Sunday, August 07, 2005

Some followup thoughts on the Russian sub rescue

Reports continue to conflict as to exactly what the Priz was tangled in:

Its [Russia's] naval officers also issued a series of contradictory statements about what had entrapped the vessel and often seemed uncertain how much air remained onboard.
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Shortly before the snag developed, Commander McDonald said, the British submersible had clipped one of possibly five sections of a discarded fishing net that had fouled the propeller of the Russian submarine.

Commander McDonald also said British and American officials at the scene indicated that it was just the fishing net that had ensnared the vessel, and that it was not caught on the antenna and cables of an antisubmarine surveillance system, as the Russians had announced.


The net effect (pardon the pun) was the same...the sub got tangled and couldn't get up. Makes you wonder just what it was caught in, though.

The Priz being a submarine rescue boat, the crew was fairly well prepared to be the ones in trouble:

Even before the British sailors set to work, Russian officials had said the submarine's crew of seven men were alive. They had donned thermal suits and huddled together in a single compartment, and were minimizing their movements to conserve their remaining air.

Power had been all but shut down inside the sunken vessel, and its heater had been turned off to save its dwindling energy reserves, rendering the titanium-hulled craft a chilled, dark tube.


That and, as Lubber's Line points out, they likely had some LiOH or even chlorate candles. I don't know for sure what Russian rescue subs carry, but if they are outfitted for being the rescuers they were probably pretty well equipped to survive for a while.

As has been mentioned before, the Brits were the heroes of the day. It appears there may be some logistics issues to iron out in San Diego (and some "training" to be accomplished, via a few good butt chewings):

Two other Scorpio craft sent by the American Navy were still sitting on a ship in port on the Kamchatka peninsula when the Russian submarine was freed. Commander McDonald said Russian officials had been waiting for other advanced American diving gear to arrive before setting out on the six-hour voyage to the spot where the submarine was trapped.

The British reached the scene first in part because they had a shorter flight to get their Scorpio to Russia. But it also took the Americans four hours longer than expected Friday to load the Scorpios onto a cargo plane in San Diego, with both the Air Force and the Navy citing each other for contributing to the delay.

Still, American officials said the rescue was a testament to the intense efforts that had been made to increase cooperation among navies since the Kursk sank.


This is likely part of the reason why response to these sorts of emergencies is multi-pronged...you have to plan for things not going right, especially in emergency situations. The Brits had our back on this one, and they pulled through...but that last sentance says it all. Multi-navy cooperation and training, and a plan with backups in place. At least some good came from the ashes of the Kursk tragedy...and at least Russia was able to swallow their pride and ask for help.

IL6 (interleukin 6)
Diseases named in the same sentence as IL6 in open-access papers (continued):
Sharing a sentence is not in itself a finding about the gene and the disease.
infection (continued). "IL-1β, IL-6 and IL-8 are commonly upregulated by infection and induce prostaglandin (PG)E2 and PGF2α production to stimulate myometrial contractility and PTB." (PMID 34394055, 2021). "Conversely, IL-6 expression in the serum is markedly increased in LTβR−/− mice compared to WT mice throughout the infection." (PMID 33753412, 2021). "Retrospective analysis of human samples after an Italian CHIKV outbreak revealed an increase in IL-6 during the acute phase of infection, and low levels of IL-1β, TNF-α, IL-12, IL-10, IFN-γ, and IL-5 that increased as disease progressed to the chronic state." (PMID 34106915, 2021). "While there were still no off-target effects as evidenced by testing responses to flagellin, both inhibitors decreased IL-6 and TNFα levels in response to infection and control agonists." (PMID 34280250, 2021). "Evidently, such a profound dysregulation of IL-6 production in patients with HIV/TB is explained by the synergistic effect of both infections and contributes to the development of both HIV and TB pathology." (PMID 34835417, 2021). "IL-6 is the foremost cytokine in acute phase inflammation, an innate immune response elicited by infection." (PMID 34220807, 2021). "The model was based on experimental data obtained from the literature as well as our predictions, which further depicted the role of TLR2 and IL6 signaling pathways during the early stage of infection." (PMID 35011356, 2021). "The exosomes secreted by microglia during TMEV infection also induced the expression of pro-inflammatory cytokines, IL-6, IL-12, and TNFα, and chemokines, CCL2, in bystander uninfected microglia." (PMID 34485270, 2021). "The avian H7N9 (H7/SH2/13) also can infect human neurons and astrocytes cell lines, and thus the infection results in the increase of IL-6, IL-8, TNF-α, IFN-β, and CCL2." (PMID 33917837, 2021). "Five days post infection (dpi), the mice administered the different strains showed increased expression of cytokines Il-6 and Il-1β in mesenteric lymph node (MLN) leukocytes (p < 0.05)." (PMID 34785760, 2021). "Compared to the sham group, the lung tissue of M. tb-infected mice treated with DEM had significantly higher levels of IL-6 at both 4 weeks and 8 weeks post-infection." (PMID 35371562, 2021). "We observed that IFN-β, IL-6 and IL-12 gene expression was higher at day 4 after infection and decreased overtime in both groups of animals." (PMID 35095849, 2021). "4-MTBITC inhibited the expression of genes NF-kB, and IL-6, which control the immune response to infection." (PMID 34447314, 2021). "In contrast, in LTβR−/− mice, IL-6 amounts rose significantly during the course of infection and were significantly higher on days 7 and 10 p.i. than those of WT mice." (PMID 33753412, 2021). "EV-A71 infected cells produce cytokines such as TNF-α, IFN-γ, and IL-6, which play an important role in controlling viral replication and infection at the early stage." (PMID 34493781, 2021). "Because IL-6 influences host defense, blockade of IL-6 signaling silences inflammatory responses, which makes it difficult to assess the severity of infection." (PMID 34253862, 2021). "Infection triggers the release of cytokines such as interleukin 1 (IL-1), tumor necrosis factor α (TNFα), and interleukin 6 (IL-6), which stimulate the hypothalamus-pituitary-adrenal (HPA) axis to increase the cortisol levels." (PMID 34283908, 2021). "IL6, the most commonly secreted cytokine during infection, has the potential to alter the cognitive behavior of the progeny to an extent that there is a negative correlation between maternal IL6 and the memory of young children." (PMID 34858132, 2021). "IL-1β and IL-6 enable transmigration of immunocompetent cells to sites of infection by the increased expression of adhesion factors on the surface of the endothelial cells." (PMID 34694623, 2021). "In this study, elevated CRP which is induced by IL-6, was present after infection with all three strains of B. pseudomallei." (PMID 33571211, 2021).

"The close teamwork and global coordination between our navies to rescue these sailors in such a short time is testimony to the spirit and determination of our nations," said Adm. Gary Roughead, commander of the United States Pacific Fleet.


Yes, indeed. What the admiral said...

With American and British rescue services arriving from distant points on the globe, the accident underscored anew the decline of Russia's military. Once feared and respected, it has deteriorated sharply since the late Soviet period.

Some naval ports are so short of cash that the Russian news media occasionally reports of electricity blackouts on bases because their administrators cannot pay the bills.


Those tidbits (along with the Kursk incident and Russia's dire need for assistance in this situation) would really bother me if I were a Russian sailor. The Russian navy has really declined badly...I remember they lost a sub to sinking during a tow (it was inactivated) a couple of years back, too. They may be a potential adversary, but I can't help but feel bad for the Russian sailors, who are serving in a force that is more dangerous to them than their enemies. Submarines, above all others, have to "do it right" and there's no room for half measures, cutting corners, or doing it "on the cheap". One wonders if a USS San Francisco-type collision were to befall a Russian SSN if they'd make it up...or make it home?

At any rate, I'm relieved the sailors were saved. The Brits get the bragging rights at the pub, but in the end the important thing is that seven sailors will be going home to their families, and submariners around the world are celebrating this time instead of holding memorials.

(Crossposted from The Online Magazine Formerly Known As Rob's Blog)

1 Comments:

At 1:11 AM, Blogger Chet Kingsley said...

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Jacinta Richardson recently told me that "I personally would love to hear a talk about documenting existing projects or about rewriting documentation to aid the non-technical user ." So I think I'll blog about ...
Checkin out the post. Joan here
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will bookmark.

 

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